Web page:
The number of fraudulent claims detected dropped 10% to 96,000. The total value also declined to 1.1 billion.
“Insurers have adapted very quickly to the unprecedented epidemic challenge of protecting and supporting their honest customers,” said Mark Allen, ABI’s chief fraud and financial crime officer.
“While motor insurance reflects significantly lower claims during the lockdown last year, it is not surprising to see a decline in fraud detected last year. Also affected are various government assistance schemes that help individuals and organizations cope with financial hardships that can typically lead to insurance fraud.” .
In motor insurance, detected fraud decreased 6% to 55,000; Price-based, the sum of £ 602 million is 1% less than 201 to.
Allen asserted: “The increase in fraud detection rates shows that no matter how difficult the situation, insurers will continue to do their best to stop fraud to protect their honest customers. “
In 2020, 2,000,000 property insurance frauds worth £ 111 million were caught. In the case of fraudulent travel insurance claims, 700 were caught last year for a combined value of £ 80 million.
Comments on numbers, Allianz Counterfeit head James Berg said: “Our zero-tolerance approach to fraud is paying off. Just last week in York County Court, a couple who claimed for a whiplash injury and a damaged laptop were dismissed. The judge found them to be fundamentally dishonest. Karen instructed them to pay more than। 10,000.
“Whether opportunistic or organized, insurance fraudsters are constantly changing tactics and exploiting loopholes. But our investigative teams are using technology and have kept their finger on the pulse to identify fraud attempts with increasing results.
Ben Fletcher, director of the Insurance Fraud Bureau (IFB), meanwhile, thanked the industry for its cooperative efforts against insurance fraud and stressed that there is no room for complacency.
Fletcher noted, “The disruption caused by covid means that many people are facing economic hardship that provides fertile ground for fraudulent fraud.” “Not only does insurance fraud increase everyone else’s premium costs, some scams like intentional collisions can put innocent people at serious risk of loss.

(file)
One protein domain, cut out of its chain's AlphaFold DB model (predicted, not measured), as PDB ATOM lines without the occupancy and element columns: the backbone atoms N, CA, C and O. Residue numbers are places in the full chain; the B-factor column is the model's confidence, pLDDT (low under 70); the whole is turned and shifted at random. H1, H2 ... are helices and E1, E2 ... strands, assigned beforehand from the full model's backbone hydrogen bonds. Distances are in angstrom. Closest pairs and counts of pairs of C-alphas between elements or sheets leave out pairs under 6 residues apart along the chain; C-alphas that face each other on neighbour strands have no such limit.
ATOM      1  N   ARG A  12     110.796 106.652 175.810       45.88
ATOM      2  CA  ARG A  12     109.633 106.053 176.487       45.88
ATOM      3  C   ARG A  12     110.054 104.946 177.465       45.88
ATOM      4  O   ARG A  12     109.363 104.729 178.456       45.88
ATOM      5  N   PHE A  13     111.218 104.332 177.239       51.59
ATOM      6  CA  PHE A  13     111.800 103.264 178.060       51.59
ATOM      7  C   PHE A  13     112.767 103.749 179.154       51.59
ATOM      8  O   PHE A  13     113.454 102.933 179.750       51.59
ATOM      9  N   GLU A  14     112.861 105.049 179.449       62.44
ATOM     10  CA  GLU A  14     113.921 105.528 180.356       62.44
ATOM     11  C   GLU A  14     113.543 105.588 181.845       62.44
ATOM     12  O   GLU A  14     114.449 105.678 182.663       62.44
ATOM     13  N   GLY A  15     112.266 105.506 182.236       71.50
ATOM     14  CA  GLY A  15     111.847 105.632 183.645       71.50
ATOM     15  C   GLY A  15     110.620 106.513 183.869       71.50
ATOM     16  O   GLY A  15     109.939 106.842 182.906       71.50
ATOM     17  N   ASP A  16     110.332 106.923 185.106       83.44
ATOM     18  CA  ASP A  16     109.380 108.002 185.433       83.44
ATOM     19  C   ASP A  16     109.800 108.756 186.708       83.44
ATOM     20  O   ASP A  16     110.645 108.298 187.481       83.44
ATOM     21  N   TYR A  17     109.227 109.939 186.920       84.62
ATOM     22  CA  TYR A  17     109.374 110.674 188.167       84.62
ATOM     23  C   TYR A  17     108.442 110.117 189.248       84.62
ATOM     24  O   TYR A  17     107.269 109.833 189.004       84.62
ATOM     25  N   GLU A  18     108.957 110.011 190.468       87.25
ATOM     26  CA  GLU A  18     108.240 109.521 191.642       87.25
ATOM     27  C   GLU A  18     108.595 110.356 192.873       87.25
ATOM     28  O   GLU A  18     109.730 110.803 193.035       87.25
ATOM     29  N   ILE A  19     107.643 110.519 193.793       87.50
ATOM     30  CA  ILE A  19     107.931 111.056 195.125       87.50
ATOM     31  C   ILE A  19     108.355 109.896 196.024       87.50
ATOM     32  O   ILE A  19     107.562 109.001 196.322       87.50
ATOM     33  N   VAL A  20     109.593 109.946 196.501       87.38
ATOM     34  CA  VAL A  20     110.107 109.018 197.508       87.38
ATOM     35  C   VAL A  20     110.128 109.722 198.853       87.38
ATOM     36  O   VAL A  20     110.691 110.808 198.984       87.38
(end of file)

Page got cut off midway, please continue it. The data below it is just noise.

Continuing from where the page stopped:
“In this challenging time, it is imperative that the public be vigilant and report evidence of insurance scams to our confidential chitline, so that we can work with the police to stop fraud and protect consumers.”
IFB partners SAS UK and Ireland also provide insights. The company’s insurance chief, Paul Ridge, highlighted the need to improve fraud detection and prevention.
Ridge announced: “We are working with the Bureau of Insurance Fraud to develop data-sharing capabilities through a collaborative technology platform for the insurance industry, providing information on confirmed fraud and suspected fraud.
“Having this service on the same platform will enhance the efficiency of fraud investigation and prevention services provided to the UK insurance industry, where users can share, analyze, monitor and investigate suspicious intelligence information in real time.”
“The need for advanced analysis technology is important to deal with fraud effectively,” he said.
Chief Intelligence Inspector Adele Michaels, who heads the Insurance Fraud Department (IFED) of the London Police, said co-operation with insurance fraud across the industry and with law enforcement is crucial.
“It’s optimistic to see that the rate of fraud detected by insurers has increased over the past year, demonstrating the industry’s resilience in protecting its customers,” Michaels said. “IFED has worked hard on this identification, the number of arrests by the unit is double (124%) more than last year.
“We are pleased that a number of courageous fraudsters were brought to justice last year after an industry-backed IFED investigation, despite a number of court cases being adjourned because of Covid-1 because. These results are expected to act as a deterrent for any offenders as life begins to return to normal and more opportunities for insurance fraud are created.